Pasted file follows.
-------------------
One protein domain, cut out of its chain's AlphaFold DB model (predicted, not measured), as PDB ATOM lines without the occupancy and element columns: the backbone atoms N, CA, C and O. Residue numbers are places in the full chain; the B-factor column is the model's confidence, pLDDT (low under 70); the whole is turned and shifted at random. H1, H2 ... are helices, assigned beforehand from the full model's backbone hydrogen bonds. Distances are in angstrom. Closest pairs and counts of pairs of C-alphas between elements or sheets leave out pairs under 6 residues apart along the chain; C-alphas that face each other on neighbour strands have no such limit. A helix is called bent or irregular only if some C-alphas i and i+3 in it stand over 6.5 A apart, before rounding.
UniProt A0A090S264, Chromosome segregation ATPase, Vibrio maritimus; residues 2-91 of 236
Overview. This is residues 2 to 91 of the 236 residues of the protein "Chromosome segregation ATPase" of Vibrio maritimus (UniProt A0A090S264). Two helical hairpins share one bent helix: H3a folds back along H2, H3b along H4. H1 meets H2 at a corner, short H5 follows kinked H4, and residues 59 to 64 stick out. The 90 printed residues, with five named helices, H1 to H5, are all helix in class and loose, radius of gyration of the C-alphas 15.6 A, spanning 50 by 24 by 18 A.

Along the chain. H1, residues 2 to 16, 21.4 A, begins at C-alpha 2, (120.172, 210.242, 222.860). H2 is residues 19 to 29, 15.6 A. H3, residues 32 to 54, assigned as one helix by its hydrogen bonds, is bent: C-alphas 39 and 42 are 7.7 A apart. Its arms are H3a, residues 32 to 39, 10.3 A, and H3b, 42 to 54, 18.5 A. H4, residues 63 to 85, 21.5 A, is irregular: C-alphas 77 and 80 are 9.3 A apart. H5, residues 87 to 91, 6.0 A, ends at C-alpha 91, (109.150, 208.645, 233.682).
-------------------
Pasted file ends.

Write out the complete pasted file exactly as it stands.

One protein domain, cut out of its chain's AlphaFold DB model (predicted, not measured), as PDB ATOM lines without the occupancy and element columns: the backbone atoms N, CA, C and O. Residue numbers are places in the full chain; the B-factor column is the model's confidence, pLDDT (low under 70); the whole is turned and shifted at random. H1, H2 ... are helices, assigned beforehand from the full model's backbone hydrogen bonds. Distances are in angstrom. Closest pairs and counts of pairs of C-alphas between elements or sheets leave out pairs under 6 residues apart along the chain; C-alphas that face each other on neighbour strands have no such limit. A helix is called bent or irregular only if some C-alphas i and i+3 in it stand over 6.5 A apart, before rounding.
UniProt A0A090S264, Chromosome segregation ATPase, Vibrio maritimus; residues 2-91 of 236
Overview. This is residues 2 to 91 of the 236 residues of the protein "Chromosome segregation ATPase" of Vibrio maritimus (UniProt A0A090S264). Two helical hairpins share one bent helix: H3a folds back along H2, H3b along H4. H1 meets H2 at a corner, short H5 follows kinked H4, and residues 59 to 64 stick out. The 90 printed residues, with five named helices, H1 to H5, are all helix in class and loose, radius of gyration of the C-alphas 15.6 A, spanning 50 by 24 by 18 A.

Along the chain. H1, residues 2 to 16, 21.4 A, begins at C-alpha 2, (120.172, 210.242, 222.860). H2 is residues 19 to 29, 15.6 A. H3, residues 32 to 54, assigned as one helix by its hydrogen bonds, is bent: C-alphas 39 and 42 are 7.7 A apart. Its arms are H3a, residues 32 to 39, 10.3 A, and H3b, 42 to 54, 18.5 A. H4, residues 63 to 85, 21.5 A, is irregular: C-alphas 77 and 80 are 9.3 A apart. H5, residues 87 to 91, 6.0 A, ends at C-alpha 91, (109.150, 208.645, 233.682).